Printed: 2019-09-21

Institute for Ethics and Emerging Technologies

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The Existential Nihilist?

Kris Notaro

Ethical Technology

April 19, 2012

It’s a simple but very scary concept – that we live in an “Existential Atheistic Nihilist” world and universe. As Mike Treder wrote online “A clear comprehension and acceptance of existential reality, a recognition of ultimate truths – the absurd randomness, pointlessness, and futility of everything – can only be depressing for most of us and typically produces a bleak outlook.”... “This does not mean that existential nihilists, like me, must always be gloomy. We can and do still have fun, still care about others, still try to be good people. But we know, deep down, that it all adds up to nothing, and this leaves a dark hollowness at the center.”

One day, over 5 years ago,  I was walking and looking at the beautiful sky and trees. What we can call “Existential Atheistic Nihilism” hit me hard. When you realize such a concept its like someone punched you in the face, woke you up to the truth, and there is no escaping it forever. The existential “dark hollowness at the center” is something that I have direct experience with while thinking just like Mike did. For months I was engulfed in thinking about dialectical materialism, historical materialism, monism, the absurdity of life, materialism, physicalism, consciousness, and existence.

However I did not become a nihilist because of those concepts.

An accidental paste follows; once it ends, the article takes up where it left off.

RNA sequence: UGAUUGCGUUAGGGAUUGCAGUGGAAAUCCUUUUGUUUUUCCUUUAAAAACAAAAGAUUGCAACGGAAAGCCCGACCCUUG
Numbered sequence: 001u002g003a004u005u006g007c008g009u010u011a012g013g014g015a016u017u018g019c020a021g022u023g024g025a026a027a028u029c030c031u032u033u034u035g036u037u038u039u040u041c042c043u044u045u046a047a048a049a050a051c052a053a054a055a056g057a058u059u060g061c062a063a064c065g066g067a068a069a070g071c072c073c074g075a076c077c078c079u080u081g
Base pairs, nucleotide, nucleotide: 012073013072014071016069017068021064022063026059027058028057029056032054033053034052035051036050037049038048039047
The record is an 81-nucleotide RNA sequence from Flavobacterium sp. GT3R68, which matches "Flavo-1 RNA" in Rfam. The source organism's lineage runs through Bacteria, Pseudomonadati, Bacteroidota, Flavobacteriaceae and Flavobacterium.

Instead one finds ways out of “Existential Atheistic Nihilism” or at least around these concepts:

  1. Moral theories presented by Kant, Mill, Simone de Beauvoir, and many others
  2. “Scientific value” of existence and all that exists, especially every living creature
  3. Ethics from nihilism – its basically called Anarchism and Socialism, respectfully
  4. If we do live in an atheistic universe then one should value scientific theory and discovery
  5. Existential angst, dread, and anxiety can be set aside and temporarily replaced with responsibility and rational logical thought about your next actions (assuming one is not mentally ill). Though still anxiety can arise, one can flip a coin, etc to minimize anxiety, dread, and angst when it comes to decision making, in the context of an existential world view
  6. This article, posted on the IEET, should not be afraid of also considering that in the future, egos, consciousnesses and selves will be networked together to feel these feelings collectively. These feelings will result in super computers that will calculate utilitarian calculus for us, destroying nihilism forever. Think about it!
  7. Aesthetics – Subjective or Objective? There is something to be said about the beauty of being a consciousness in the here-and-now to experience life, science, theory, law, and phenomenological reduction. I guess that is my opinion however.


Scientifically, so many of us continue to value things like finding “The Theory of Everything” or a “Grand Unified Theory”. We, also, as the scientific and philosophical community contemplate how we will not fall into the trap of extinction (the extinction of consciousness/mind/brain that is) by thinking very hard about catastrophic risks to our environment/world and to our solar system. We think of ways to keep going, to keep existence and experience thriving throughout the world for decades, and in some cases centuries to come. Why would we do this if we are true nihilists? It would make no sense.